After years of being in Ireland, the rain started to wear on Magini and her husband, and when the opportunity arose, they made their next big move to the States. Once in Massachusetts, Magini stayed home for a while, spending time with her kids and focusing on settling into a new place. But she always knew she wanted to return to work, and soon found herself looking for opportunities in the nonprofit sector, career development and higher education. “When you move, when English isn’t your first language, you have to compromise,” she says. “And so, I found a couple of odd jobs… at Harvard Medical school, and then I got back to full-time employment working around immigrant integration.” But still, the final goal was to get to higher education, and when the opportunity at the PKG Center opened up, Magini applied.

“I love connecting resources,” Magini says of her current position and of those past. “I feel that my kind of motivation for the type of work that I’ve done, even in different contexts, was always trying to match demand and offer.” Magini’s face lights up at the thought of this central driving factor: to connect. “I feel that there’s always this great potential of someone who looks for something and someone who offers that something.” Now at PKG, Magini helps see that potential to fruition, again in a wide range of circumstances. Working with upwards of one hundred students in any given year, and over thirty regular community partners, Magini takes student drive, their desire to work and gain real-world experience, and matches it with community partners and organizations that are looking for unique support. She manages social impact student employment, Federal Work-Study sponsored jobs and PKG internships at PKG, she onboards and engages with community partners in a wide range of fields all over the city, and she serves as a kind of bridge between MIT students and community partners.

“Sometimes the two parties don’t know each other very well,” Magini says, “so they look for something, but they’re not really intentional in their search.” Magini is here to apply intention to these bonds between student and partner, to ensure that each match is mutual, collaborative and fruitful for all parties involved. Most of all, she wants to ensure that MIT students don’t always have to make a choice between something they love and something they can afford. In pairing students with strong partnerships, and in connecting them to avenues of funding, Magini enables students to engage in community-facing work that might otherwise compromise financial status. And, in doing so, she enables community partners, and by extension a variety of communities, to benefit from the skills and expertise of the MIT community.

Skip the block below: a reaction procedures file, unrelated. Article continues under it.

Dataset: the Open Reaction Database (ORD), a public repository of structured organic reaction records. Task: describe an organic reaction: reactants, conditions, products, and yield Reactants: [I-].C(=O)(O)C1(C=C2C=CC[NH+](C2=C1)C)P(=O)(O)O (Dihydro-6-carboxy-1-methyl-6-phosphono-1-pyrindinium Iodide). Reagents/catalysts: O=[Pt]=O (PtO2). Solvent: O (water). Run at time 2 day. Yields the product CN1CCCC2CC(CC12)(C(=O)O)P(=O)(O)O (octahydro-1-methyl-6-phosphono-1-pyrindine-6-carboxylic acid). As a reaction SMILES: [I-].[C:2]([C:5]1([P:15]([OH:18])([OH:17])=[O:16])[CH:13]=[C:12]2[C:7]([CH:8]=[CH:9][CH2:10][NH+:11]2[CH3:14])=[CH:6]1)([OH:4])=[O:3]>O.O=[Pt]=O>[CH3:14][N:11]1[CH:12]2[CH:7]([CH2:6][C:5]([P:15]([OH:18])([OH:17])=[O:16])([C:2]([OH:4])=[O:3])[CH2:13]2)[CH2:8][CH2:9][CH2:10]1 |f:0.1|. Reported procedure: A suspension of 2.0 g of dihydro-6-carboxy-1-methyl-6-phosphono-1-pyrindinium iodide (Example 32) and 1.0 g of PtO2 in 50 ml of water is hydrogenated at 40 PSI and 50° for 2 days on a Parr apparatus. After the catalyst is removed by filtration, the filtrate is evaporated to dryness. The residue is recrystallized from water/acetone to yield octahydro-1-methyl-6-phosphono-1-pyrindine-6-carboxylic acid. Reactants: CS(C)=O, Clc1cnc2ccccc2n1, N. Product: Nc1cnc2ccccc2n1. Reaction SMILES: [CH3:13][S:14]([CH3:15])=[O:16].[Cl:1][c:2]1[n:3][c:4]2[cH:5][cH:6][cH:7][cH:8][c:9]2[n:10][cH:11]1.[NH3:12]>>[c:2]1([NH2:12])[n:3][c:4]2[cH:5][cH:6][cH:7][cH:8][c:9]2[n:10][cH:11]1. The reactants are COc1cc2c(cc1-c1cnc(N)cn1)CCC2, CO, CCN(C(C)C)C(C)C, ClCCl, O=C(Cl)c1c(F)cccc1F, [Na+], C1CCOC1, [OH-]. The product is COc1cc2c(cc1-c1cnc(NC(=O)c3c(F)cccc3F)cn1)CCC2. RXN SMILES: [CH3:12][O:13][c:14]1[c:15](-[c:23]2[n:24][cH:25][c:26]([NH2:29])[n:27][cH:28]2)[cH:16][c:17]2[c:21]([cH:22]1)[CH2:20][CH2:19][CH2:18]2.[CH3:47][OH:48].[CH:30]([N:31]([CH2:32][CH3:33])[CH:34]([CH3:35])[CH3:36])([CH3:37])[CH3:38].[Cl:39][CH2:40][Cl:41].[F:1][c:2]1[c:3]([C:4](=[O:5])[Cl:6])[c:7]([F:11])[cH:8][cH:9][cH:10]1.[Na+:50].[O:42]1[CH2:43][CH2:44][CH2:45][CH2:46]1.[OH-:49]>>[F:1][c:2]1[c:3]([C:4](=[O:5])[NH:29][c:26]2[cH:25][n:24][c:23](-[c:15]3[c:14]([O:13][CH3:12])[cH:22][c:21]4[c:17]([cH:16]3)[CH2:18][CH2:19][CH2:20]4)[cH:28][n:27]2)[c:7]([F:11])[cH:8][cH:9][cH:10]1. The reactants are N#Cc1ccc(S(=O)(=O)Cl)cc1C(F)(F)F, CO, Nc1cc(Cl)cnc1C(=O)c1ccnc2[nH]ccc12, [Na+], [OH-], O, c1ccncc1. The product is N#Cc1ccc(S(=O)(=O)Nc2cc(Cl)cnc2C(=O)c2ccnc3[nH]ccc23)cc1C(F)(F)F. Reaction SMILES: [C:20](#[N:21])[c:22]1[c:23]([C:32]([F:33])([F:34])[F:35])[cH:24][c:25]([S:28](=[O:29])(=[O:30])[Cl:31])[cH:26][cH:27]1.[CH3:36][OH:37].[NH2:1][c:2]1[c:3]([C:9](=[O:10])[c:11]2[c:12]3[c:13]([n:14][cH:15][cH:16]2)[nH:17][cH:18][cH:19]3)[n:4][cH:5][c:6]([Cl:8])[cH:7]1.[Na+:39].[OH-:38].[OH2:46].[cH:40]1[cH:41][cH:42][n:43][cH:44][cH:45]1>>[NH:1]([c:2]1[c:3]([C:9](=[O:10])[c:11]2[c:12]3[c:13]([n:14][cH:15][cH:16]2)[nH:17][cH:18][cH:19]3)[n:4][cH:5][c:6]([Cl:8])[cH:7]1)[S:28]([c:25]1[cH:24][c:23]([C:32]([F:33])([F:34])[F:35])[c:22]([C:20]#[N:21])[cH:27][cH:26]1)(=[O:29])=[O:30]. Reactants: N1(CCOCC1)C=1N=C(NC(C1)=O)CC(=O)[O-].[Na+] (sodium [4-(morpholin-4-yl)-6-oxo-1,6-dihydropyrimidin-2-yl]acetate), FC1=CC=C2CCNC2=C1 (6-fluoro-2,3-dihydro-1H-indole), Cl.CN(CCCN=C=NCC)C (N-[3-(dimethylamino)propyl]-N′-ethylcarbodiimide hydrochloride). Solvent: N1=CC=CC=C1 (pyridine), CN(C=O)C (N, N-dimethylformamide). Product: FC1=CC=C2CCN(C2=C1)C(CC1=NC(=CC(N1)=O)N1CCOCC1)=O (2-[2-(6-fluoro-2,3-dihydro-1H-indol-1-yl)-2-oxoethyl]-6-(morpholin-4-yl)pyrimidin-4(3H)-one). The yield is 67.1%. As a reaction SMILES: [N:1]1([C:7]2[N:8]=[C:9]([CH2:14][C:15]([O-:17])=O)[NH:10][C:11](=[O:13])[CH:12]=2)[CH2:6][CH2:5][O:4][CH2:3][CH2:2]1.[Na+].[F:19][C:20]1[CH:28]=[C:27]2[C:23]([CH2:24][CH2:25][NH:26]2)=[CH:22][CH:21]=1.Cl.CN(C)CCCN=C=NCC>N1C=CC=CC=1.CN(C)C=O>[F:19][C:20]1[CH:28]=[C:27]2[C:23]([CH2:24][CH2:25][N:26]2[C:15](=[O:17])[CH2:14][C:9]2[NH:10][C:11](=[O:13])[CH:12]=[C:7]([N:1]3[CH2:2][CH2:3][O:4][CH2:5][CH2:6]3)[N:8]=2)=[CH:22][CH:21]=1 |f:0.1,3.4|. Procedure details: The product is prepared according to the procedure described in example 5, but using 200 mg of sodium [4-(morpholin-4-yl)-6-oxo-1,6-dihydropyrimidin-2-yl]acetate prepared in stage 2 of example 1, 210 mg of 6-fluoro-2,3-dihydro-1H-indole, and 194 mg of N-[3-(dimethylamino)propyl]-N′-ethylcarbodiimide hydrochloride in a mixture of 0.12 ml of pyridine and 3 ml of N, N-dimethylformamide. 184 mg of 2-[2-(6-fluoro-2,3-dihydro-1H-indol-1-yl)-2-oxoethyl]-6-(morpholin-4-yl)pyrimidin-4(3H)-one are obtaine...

“In the beginning, it was just… oh my goodness!” Magini says of her role at MIT, an unfamiliar one, an overwhelming one. “But I think sometimes, at the time of change, I didn’t realize the opportunities I was getting.” Magini is grateful for all the changes in her life, from Italy, to Ireland, to Massachusetts; from career advising, to volunteer training, and now into her role at PKG. “I don’t regret any of the changes. I’ve met so many people that I would never have met, so many different settings and environments.”

Chiara is looking forward to the launch of a new platform, GivePulse, that will enable community partners to more easily and directly connect with MIT students, and vice versa!

Her go-to record is the David Bowie classic, The Rise and Fall of Ziggy Stardust and the Spiders from Mars.

“Probably my favorite ever, especially when I’m stressed. I love it. I try to teach the songs to my kids as well, because I think they’re just great!”